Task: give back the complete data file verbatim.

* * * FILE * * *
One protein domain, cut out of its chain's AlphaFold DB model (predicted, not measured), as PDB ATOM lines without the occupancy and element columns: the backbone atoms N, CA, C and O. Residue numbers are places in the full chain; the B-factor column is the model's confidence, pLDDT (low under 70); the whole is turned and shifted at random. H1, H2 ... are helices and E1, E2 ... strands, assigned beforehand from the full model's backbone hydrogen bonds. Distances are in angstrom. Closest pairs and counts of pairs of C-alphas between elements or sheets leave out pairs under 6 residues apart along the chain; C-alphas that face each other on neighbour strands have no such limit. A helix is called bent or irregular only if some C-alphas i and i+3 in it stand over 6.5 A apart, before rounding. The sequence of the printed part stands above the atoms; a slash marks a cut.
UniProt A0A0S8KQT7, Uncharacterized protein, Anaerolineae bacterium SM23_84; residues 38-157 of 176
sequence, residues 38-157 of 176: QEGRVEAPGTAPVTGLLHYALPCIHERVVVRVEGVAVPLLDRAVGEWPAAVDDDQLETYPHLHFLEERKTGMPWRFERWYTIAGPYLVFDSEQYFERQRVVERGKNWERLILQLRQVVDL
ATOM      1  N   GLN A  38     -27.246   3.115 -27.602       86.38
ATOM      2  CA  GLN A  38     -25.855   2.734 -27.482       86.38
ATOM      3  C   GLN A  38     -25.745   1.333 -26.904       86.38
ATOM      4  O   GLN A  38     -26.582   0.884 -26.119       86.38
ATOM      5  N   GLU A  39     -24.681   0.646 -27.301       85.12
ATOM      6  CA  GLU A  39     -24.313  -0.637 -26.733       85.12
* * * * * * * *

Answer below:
One protein domain, cut out of its chain's AlphaFold DB model (predicted, not measured), as PDB ATOM lines without the occupancy and element columns: the backbone atoms N, CA, C and O. Residue numbers are places in the full chain; the B-factor column is the model's confidence, pLDDT (low under 70); the whole is turned and shifted at random. H1, H2 ... are helices and E1, E2 ... strands, assigned beforehand from the full model's backbone hydrogen bonds. Distances are in angstrom. Closest pairs and counts of pairs of C-alphas between elements or sheets leave out pairs under 6 residues apart along the chain; C-alphas that face each other on neighbour strands have no such limit. A helix is called bent or irregular only if some C-alphas i and i+3 in it stand over 6.5 A apart, before rounding. The sequence of the printed part stands above the atoms; a slash marks a cut.
UniProt A0A0S8KQT7, Uncharacterized protein, Anaerolineae bacterium SM23_84; residues 38-157 of 176
sequence, residues 38-157 of 176: QEGRVEAPGTAPVTGLLHYALPCIHERVVVRVEGVAVPLLDRAVGEWPAAVDDDQLETYPHLHFLEERKTGMPWRFERWYTIAGPYLVFDSEQYFERQRVVERGKNWERLILQLRQVVDL
ATOM      1  N   GLN A  38     -27.246   3.115 -27.602       86.38
ATOM      2  CA  GLN A  38     -25.855   2.734 -27.482       86.38
ATOM      3  C   GLN A  38     -25.745   1.333 -26.904       86.38
ATOM      4  O   GLN A  38     -26.582   0.884 -26.119       86.38
ATOM      5  N   GLU A  39     -24.681   0.646 -27.301       85.12
ATOM      6  CA  GLU A  39     -24.313  -0.637 -26.733       85.12